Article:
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'Dignity' was the theme for this year's World Mental Health Day. The department launched a Twitter campaign to support dignity in mental health in the week running up to the day on Saturday 10 October.

In a series of postcards, some of the department's leading PI's expressed what dignity meant to them, with particular relevance to their fields.

Using the hashtags #dignity and #WMHD2015 the statements were Retweeted and favoured hundreds of times, and helped to spread positive messages for a day which acknowledges the on-going need for greater understanding and treatment of mental health issues.

The text for the full series of postcards is  quoted below:

#1 'When parents or children have mental health problems, it is key to support and positively empower parents to enable their children to achieve their potential'

Alan Stein, Professor of Child and Adolescent Psychiatry, University of Oxford

#2 'Stigma about mental health is a major factor in suicide and self-harm. Treating people who face such issues with dignity can only be a positive step in preventing people from trying to end their lives.'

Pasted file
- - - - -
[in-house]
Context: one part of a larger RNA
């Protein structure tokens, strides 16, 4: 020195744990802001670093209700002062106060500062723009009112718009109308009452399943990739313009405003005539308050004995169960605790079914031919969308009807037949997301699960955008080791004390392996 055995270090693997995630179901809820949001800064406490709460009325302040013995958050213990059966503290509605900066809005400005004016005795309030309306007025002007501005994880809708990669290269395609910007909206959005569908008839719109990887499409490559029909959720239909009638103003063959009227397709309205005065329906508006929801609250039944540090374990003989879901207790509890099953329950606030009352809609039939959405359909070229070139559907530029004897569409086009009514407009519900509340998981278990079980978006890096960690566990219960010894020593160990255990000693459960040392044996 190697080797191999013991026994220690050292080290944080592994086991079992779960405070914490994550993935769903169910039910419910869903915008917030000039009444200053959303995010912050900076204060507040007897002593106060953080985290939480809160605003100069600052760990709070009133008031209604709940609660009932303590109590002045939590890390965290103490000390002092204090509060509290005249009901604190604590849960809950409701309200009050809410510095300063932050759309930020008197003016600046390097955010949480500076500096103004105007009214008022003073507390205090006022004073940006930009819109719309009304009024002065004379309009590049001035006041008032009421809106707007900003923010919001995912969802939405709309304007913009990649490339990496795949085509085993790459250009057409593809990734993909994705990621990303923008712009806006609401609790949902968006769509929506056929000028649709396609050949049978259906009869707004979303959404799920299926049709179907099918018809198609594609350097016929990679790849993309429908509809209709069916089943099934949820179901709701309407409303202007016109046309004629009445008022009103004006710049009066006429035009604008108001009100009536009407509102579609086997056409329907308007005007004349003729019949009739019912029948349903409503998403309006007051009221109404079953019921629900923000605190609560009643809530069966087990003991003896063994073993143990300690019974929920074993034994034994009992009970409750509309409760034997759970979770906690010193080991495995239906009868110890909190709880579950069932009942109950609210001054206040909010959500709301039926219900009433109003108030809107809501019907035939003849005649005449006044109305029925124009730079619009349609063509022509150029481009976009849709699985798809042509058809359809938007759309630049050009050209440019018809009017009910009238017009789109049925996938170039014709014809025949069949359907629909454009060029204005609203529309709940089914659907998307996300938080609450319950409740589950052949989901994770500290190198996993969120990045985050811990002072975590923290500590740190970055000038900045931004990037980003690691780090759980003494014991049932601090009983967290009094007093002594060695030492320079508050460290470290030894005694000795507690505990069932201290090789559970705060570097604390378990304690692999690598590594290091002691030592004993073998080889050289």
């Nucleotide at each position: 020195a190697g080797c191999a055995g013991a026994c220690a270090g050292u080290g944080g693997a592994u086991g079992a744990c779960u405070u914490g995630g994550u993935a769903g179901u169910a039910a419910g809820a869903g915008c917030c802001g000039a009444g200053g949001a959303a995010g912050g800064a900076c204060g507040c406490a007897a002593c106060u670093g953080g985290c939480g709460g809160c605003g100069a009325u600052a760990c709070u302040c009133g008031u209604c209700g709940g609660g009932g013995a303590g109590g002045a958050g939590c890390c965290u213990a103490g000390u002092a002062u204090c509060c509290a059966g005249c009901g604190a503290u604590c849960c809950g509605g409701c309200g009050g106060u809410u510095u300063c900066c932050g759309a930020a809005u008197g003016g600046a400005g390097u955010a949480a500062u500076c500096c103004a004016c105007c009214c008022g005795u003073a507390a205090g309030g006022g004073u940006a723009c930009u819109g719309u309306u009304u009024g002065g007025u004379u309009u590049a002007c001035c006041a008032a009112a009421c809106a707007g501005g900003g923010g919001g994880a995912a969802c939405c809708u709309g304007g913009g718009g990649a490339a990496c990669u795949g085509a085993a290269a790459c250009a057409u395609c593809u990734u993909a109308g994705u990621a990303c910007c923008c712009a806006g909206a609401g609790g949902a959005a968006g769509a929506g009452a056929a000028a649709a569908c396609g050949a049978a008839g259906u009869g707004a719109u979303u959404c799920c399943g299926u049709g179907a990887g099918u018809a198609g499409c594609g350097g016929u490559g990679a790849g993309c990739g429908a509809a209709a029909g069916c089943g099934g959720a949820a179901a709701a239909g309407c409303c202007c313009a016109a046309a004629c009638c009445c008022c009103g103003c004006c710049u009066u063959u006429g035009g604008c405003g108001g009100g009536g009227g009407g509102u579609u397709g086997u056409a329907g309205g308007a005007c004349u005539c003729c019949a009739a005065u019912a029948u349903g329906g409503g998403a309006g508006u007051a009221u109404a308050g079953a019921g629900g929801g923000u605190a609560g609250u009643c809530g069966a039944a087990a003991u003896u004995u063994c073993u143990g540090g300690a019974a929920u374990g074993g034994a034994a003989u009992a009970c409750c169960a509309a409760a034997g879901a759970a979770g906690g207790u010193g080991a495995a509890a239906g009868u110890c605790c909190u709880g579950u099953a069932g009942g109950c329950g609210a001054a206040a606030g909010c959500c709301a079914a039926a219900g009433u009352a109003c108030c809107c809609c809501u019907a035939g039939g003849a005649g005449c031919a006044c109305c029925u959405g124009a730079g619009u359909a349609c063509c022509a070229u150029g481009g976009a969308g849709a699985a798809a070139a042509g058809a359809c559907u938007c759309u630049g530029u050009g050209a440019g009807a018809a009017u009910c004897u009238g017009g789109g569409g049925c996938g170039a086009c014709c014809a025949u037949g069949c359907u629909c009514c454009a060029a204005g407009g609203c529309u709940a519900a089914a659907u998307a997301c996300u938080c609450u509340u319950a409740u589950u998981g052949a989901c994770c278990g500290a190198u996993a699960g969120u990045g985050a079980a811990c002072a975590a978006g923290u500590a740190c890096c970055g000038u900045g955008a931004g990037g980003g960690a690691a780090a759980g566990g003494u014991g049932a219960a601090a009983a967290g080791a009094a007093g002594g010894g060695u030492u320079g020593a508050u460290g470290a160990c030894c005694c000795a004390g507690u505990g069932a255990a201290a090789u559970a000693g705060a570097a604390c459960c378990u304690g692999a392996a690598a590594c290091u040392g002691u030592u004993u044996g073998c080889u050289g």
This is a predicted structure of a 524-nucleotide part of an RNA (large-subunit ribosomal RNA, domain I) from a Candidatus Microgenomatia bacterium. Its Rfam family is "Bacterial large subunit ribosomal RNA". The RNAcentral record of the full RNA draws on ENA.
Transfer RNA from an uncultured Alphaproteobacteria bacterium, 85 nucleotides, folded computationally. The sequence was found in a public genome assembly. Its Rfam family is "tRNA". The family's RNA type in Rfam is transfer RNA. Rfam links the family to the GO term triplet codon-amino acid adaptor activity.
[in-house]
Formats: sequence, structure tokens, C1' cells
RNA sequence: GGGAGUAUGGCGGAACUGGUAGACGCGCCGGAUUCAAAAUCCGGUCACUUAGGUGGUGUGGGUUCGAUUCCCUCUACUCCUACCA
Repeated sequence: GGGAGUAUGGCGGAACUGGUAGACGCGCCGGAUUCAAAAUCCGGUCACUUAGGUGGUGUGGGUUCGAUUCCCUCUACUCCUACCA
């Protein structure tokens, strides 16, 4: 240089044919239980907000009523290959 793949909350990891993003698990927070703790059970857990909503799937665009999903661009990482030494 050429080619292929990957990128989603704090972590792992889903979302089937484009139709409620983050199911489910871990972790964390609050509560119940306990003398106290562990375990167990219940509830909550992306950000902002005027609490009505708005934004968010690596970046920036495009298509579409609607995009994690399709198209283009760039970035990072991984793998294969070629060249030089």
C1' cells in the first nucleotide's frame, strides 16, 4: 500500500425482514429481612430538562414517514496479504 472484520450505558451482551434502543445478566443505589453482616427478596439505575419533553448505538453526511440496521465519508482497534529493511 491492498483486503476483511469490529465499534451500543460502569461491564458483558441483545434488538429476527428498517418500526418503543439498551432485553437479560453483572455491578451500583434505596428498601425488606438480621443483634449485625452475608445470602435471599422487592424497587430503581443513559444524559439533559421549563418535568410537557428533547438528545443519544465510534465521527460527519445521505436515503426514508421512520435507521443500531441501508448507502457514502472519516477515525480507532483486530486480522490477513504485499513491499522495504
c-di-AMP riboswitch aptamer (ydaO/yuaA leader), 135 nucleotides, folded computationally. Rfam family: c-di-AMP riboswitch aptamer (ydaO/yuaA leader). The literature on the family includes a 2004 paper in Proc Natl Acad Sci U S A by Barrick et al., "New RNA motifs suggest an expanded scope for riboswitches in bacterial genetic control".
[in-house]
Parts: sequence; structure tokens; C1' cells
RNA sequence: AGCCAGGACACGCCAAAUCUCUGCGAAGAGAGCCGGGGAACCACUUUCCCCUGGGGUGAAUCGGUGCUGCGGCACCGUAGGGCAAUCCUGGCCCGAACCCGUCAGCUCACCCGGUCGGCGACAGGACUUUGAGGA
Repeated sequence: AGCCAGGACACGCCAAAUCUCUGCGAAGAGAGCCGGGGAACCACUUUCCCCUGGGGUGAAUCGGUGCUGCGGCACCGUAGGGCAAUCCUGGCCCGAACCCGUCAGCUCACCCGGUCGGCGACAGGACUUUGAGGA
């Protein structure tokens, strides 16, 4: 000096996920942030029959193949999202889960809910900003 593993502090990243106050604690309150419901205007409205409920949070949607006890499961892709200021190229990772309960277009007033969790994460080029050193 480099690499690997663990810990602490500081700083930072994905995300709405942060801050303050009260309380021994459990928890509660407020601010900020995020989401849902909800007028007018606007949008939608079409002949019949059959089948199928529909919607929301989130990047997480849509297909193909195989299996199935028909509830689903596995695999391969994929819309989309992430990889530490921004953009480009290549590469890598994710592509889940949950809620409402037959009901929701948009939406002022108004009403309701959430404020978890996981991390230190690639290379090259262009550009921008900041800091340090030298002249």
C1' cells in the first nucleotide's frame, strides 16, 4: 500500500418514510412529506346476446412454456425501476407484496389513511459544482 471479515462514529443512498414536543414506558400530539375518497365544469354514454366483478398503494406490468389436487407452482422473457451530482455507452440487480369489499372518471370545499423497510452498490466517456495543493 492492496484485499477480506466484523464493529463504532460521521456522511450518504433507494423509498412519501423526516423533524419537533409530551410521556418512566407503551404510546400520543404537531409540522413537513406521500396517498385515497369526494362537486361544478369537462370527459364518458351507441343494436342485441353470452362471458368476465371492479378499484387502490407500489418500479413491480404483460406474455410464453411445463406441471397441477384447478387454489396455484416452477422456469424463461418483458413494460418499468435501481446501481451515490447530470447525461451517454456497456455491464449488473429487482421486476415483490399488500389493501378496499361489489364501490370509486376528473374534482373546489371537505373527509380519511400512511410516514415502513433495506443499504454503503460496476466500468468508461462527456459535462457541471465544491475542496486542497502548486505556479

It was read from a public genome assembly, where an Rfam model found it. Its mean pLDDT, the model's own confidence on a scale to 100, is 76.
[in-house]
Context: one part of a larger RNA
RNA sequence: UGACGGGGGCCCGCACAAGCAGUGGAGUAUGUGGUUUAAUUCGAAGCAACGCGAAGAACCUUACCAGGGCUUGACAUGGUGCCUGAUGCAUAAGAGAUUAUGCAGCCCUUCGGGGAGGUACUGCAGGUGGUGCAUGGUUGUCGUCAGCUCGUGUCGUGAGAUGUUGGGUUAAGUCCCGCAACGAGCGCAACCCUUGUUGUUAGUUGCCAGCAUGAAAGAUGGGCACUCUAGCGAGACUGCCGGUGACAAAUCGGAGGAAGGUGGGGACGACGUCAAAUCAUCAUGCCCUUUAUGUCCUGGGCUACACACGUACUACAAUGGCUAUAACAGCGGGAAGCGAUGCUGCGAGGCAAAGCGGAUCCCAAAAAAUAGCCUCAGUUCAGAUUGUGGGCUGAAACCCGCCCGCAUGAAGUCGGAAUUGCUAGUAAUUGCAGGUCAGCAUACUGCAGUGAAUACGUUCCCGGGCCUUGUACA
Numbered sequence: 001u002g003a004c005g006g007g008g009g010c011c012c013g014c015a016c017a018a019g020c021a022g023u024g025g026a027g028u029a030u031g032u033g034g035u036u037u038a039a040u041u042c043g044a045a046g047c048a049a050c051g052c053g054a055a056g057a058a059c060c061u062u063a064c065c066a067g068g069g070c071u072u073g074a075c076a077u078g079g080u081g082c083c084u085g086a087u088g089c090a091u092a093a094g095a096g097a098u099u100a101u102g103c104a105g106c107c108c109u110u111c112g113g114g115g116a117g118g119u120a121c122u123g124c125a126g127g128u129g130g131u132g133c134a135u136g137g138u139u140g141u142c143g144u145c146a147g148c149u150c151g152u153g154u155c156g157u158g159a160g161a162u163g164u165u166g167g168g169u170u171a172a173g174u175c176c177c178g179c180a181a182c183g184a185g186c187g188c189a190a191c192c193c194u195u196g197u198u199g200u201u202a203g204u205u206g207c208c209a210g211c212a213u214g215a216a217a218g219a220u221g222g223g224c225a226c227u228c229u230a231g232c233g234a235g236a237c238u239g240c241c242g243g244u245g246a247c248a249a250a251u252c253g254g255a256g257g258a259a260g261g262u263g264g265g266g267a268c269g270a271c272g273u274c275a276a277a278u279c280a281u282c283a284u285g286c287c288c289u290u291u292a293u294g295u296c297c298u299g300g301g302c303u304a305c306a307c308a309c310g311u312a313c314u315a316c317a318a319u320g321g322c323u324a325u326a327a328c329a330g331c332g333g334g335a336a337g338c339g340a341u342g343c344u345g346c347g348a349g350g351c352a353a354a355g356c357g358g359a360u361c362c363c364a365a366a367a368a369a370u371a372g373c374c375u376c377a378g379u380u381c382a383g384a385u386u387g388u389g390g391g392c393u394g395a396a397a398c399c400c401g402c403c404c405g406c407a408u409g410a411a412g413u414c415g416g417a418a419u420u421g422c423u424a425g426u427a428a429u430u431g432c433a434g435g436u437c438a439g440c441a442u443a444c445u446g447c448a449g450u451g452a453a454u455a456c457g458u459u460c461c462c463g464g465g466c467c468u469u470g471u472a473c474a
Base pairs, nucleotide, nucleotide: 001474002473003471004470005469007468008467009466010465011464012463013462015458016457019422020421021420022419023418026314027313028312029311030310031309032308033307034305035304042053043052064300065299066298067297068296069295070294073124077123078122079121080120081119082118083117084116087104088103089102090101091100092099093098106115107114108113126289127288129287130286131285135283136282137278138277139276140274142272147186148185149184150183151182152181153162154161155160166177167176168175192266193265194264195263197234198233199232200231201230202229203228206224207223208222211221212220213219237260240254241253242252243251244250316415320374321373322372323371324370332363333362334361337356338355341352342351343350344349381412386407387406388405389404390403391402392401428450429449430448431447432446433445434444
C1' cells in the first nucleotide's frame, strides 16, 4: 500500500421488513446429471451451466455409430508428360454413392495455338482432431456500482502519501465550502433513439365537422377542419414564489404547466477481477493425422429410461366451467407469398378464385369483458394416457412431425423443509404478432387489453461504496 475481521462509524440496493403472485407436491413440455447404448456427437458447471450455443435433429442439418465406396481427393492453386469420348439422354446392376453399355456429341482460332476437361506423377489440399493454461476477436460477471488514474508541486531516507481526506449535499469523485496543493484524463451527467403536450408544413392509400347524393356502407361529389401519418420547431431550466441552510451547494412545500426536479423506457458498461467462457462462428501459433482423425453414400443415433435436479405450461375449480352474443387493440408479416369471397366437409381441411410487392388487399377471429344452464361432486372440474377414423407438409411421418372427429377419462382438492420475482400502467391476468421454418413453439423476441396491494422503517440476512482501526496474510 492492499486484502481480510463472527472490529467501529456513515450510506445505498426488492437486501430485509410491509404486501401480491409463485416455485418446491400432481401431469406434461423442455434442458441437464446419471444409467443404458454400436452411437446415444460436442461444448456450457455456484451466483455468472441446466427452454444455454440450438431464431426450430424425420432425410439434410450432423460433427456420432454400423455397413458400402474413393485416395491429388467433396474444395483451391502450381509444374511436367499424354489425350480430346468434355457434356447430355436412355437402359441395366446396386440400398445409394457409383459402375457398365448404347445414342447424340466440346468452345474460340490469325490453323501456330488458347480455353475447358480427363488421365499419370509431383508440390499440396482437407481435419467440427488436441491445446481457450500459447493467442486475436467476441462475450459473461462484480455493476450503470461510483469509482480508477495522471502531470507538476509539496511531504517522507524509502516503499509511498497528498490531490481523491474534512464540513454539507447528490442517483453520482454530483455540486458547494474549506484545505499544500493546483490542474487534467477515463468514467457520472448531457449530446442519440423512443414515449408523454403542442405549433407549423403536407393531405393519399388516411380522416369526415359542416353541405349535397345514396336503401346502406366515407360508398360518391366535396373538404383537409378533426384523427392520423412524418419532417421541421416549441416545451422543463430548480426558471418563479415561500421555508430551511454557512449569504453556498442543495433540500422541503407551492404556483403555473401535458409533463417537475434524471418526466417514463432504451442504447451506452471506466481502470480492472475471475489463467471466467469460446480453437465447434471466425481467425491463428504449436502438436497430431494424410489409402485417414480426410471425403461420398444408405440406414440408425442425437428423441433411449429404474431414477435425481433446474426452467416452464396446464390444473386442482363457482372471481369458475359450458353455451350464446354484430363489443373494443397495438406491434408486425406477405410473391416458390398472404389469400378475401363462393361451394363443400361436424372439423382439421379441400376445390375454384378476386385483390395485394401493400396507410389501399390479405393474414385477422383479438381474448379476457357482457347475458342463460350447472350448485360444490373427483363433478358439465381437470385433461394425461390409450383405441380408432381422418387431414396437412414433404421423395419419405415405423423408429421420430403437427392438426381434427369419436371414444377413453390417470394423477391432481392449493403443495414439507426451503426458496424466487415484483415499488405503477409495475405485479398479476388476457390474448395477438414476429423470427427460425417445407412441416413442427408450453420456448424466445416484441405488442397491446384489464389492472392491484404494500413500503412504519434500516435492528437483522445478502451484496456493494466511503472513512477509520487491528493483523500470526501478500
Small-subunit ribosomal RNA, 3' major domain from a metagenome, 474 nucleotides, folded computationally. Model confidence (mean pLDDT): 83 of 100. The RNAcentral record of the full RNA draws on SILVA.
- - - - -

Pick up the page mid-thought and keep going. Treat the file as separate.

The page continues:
Professor Keith Hawton, Director, Oxford University Centre for Suicide Research


Dignity in mental health means thinking about people as individuals, and recognising that difficulties and challenges can affect any one of us.- Catherine Harmer, Professor of Cognitive Neuroscience, University of Oxford









#4 'Dignity means treating all aspects of a patient's health, and giving mental health equal importance as physical. Many mental disorders have comparable or higher risks of morality than heavy smoking, and reduced life expectancy 10-20 yrs.'

Seena Fazel, Professor of Forensic Psychiatry, University of Oxford

#5 'We are working towards involving patients in deciding what research we do, how we do it, and what is done with the results. In so doing, we hope to better understand how to respect their dignity, on their terms.'

Professor John Geddes, Head of Department

#6 'Dignity in Mental Health for children and young people means that they are recognised for their capacities by adults and peers, and involved in medical decision-making whenever possible.'

Ilina Singh, Professor of Neuroscience and Society


Follow Department of Psychiatry, University of Oxford on Twitter

Oxford Mail: read testimony of a former Oxfordshire patient: 'Thanks for helping me get my life back'


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